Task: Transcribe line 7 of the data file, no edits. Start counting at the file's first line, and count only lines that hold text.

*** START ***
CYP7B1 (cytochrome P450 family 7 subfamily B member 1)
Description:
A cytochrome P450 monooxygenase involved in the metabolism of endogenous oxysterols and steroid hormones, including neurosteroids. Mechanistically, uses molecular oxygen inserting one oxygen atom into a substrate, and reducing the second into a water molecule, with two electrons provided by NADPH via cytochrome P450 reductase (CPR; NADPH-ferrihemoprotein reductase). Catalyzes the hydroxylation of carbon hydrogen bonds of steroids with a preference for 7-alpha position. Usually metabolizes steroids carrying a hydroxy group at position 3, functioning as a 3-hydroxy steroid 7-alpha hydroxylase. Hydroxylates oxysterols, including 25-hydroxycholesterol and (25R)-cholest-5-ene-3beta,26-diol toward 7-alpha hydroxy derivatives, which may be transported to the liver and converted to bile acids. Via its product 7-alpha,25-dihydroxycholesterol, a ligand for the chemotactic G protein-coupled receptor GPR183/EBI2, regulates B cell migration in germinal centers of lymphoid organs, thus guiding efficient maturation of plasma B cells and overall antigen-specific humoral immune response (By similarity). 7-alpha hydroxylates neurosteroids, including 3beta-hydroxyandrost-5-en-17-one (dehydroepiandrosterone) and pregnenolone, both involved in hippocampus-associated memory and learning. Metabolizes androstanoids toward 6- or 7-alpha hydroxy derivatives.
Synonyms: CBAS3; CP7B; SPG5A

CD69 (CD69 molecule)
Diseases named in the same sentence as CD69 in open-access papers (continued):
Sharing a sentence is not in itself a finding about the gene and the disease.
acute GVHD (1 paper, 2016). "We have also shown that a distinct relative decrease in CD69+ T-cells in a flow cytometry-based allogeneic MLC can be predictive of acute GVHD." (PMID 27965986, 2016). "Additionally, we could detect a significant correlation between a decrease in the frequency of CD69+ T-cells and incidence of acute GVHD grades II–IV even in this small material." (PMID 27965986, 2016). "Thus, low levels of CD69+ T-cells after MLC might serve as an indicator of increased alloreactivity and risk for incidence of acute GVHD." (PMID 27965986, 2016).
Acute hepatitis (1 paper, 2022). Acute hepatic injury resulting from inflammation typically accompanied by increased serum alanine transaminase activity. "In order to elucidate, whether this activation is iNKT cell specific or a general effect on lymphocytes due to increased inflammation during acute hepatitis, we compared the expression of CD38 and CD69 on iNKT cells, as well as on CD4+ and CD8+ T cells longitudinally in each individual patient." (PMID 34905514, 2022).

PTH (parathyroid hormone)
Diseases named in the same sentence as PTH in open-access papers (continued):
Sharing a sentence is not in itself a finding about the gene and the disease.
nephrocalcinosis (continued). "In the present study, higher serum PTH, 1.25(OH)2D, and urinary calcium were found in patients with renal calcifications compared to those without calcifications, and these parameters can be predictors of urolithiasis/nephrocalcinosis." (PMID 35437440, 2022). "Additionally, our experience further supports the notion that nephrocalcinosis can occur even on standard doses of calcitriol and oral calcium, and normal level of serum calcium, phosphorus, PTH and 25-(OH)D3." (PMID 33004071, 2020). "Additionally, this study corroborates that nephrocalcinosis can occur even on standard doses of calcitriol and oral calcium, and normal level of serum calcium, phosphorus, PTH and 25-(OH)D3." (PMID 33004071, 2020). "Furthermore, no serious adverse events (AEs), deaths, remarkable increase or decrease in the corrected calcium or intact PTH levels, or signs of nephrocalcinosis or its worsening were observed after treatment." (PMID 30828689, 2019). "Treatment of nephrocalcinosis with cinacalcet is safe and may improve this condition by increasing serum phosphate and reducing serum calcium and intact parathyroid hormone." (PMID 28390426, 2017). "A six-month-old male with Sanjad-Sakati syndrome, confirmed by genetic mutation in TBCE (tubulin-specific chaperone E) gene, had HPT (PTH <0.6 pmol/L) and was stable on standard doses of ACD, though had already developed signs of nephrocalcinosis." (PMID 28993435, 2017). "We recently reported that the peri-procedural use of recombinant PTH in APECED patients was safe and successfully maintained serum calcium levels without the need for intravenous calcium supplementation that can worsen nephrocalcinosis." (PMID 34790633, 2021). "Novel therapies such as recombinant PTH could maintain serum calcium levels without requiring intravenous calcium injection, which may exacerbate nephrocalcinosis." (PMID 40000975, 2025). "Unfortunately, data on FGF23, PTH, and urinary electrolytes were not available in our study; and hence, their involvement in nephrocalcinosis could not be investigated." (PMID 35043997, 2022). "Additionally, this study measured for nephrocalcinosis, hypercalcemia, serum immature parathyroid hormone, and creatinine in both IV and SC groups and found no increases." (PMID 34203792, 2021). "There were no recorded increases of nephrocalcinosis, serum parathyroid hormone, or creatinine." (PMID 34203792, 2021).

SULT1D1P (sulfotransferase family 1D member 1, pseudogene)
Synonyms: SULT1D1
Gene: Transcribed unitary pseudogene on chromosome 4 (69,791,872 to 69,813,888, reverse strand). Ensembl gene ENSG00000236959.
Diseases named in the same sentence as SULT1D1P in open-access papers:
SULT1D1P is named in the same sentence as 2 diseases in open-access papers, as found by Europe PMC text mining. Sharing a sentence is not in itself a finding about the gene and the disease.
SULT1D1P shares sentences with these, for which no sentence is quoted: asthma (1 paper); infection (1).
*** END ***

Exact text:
Sharing a sentence is not in itself a finding about the gene and the disease.